Format: Paperback
Professor Barkun has certainly done his research in this exhaustive project on the linkage between Anglo-Israelism and Christian Identity. I found the sections on the demonization of the Jews the most relevent explanation of Identity doctrine I've ever seen. By looking at early Identity founders such as William Potter Gale and Wesley Swift, Professor Barkun does a great job of showing how Identity has morphed into its present form. He did his research, which is heavily footnoted. The only problem I have with this book is his tendency to overstate the obvious-again and again. Overall, a must read for anyone interested in the religious ultraright.
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9 of 17 people found the following review helpful By Ricky Hunter on August 25, 2000
Format: Paperback
This book is a thorough and fascinating (in a skin-crawly kind of way) look at the origins of Christian Identity, tracing it back to its British-Israelism roots in the nineteenth century. The author narrowly focuses on the theological elements in this discussion for most of the book and the how or why which made people believe these quite paranoid, delusional or hate-filled things is left out of the discussion. This book is about what they believed and not why. But that really would not fit into this book (and would take several on its own account). This book also does not go beyond British Isrealism or the Christian Identity into other ways in which the right, religion and rascism all connect. But what this book does cover, it does so masterfully and the research is impressive and important. An read for anyone interested in the right wing fringes of society in a "know thy enemy" sort of way.
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10 of 19 people found the following review helpful By A Customer on July 15, 1997
Format: Paperback Verified Purchase
"Religion and the Racist Right" traces the origins and
development of the Christian Identity movement, a particularly
virulent strain of racist theology that constitutes the
religious undergirding of many violence prone white supremacists
groups on the radical right of our political culture. These are
groups like the Ku Klux Klan, the Aryan Nations, the Order, the
Posse Comitatus, and the Militias. The author, Michael Barkun,
also argues that Identity doctrine is conspicuous within the
circles of David Duke supporters.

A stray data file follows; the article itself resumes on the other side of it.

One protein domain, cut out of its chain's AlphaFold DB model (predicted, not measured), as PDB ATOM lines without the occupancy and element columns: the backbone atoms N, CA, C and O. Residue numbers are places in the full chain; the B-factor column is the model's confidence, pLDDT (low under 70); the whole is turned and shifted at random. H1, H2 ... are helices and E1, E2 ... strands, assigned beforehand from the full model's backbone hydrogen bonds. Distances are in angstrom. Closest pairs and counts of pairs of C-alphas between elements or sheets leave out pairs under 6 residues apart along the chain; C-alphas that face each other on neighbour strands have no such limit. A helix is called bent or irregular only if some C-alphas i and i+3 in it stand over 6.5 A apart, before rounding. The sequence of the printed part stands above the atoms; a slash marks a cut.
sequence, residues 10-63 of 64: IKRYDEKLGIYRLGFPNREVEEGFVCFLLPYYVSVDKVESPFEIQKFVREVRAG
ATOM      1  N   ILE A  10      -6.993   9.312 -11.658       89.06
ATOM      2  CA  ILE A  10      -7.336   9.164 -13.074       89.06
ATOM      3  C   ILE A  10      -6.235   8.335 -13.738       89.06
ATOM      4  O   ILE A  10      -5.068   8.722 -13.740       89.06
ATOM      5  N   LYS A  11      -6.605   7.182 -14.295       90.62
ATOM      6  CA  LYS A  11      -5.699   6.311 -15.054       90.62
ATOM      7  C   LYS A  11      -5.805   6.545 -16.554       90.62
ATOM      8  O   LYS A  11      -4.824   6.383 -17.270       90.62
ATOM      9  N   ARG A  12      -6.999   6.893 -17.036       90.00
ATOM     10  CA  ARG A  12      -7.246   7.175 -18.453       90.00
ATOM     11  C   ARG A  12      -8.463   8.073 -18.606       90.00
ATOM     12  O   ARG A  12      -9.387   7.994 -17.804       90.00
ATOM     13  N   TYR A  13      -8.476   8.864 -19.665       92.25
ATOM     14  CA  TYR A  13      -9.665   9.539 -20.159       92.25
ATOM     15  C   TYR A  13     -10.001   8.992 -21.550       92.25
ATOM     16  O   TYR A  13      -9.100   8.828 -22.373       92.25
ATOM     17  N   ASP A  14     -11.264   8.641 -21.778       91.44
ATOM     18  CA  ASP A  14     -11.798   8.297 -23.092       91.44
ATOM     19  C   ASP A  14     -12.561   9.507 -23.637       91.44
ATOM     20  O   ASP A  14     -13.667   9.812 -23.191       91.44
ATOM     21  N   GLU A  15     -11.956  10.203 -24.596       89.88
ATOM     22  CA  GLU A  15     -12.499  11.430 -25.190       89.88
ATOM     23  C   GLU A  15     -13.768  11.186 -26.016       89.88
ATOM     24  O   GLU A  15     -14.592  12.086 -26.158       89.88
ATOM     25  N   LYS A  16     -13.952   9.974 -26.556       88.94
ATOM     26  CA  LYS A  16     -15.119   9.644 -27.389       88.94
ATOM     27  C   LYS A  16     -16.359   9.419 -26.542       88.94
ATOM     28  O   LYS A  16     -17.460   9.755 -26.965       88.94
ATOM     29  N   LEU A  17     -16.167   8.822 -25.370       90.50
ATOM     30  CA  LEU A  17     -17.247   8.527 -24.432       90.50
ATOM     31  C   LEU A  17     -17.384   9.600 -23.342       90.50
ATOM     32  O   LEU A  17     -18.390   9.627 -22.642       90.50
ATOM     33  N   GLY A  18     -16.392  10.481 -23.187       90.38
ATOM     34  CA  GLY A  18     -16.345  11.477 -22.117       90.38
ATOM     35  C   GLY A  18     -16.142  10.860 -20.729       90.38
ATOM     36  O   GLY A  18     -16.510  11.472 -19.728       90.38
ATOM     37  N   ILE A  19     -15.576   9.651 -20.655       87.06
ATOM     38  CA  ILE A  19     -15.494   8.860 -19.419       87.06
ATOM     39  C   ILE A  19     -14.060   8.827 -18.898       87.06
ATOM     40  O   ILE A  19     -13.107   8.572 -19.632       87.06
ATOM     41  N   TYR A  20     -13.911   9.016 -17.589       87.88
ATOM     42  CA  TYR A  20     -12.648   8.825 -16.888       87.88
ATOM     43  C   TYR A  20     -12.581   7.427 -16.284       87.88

Mr. Barkun finds the origin of Identity within a distant and
little known 19th century religious movement called British
Israelism. This movement emerged from within Victorian English
Protestant circles and claimed that the British were descendants
of the "lost ten tribes" of Israel. Barkun then asks, and sets
about to answer the question as to how this rather curious
notion devolved into the three central religious doctrines of
Christian Identity; first and most important, that the Jews are
the literal biological offspring of Satan who have from the
beginning of time been engaged in a cosmic conspiracy to rob the
white race of its birthright as the true "chosen people of God";
that the white "Aryans" are descendants of the biblical tribes
of Israel; and that the world is on the verge of a final,
apocalyptic struggle between good and evil, in which Aryans do
battle with the Jewish conspiracy and its allies so that the
world can be redeemed.

The question is important because, as Mr.
Read more ›
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6 of 12 people found the following review helpful By Cwn_Annwn on July 3, 2006
Format: Paperback
This is a good history of the Christian Identity movement. The biggest fault this book has is it barely touched on the huge influence the old Mormon faith (before it became pc) had on Identity doctrine. As much of a kook religion as it is Identity theology has always fascinated me. I do find it rather odd that some of the biggest foaming at the mouth Jew haters are people who either practice religions that have roots in the Jewish culture or even claim that they are Jews themselves. Its like they have Jew envy or something.
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3 of 7 people found the following review helpful By Troy Waller (carmaust@iname.com) on October 22, 1998
Format: Paperback
Whilst Barkun's book is primarily about Christian Identity groups, they share a common heritage with British-Israelist groups. Barkun traced this common history in some detail. My primary interest in this book was the British-Israel aspect and I found Barkun's book to be the best modern source on this subject even though it was not the main focus of his text.
Barkun's research was excellent and his references listed gave me ample reading once I had finished the book. His listing of references is enough to warrant purchasing the book.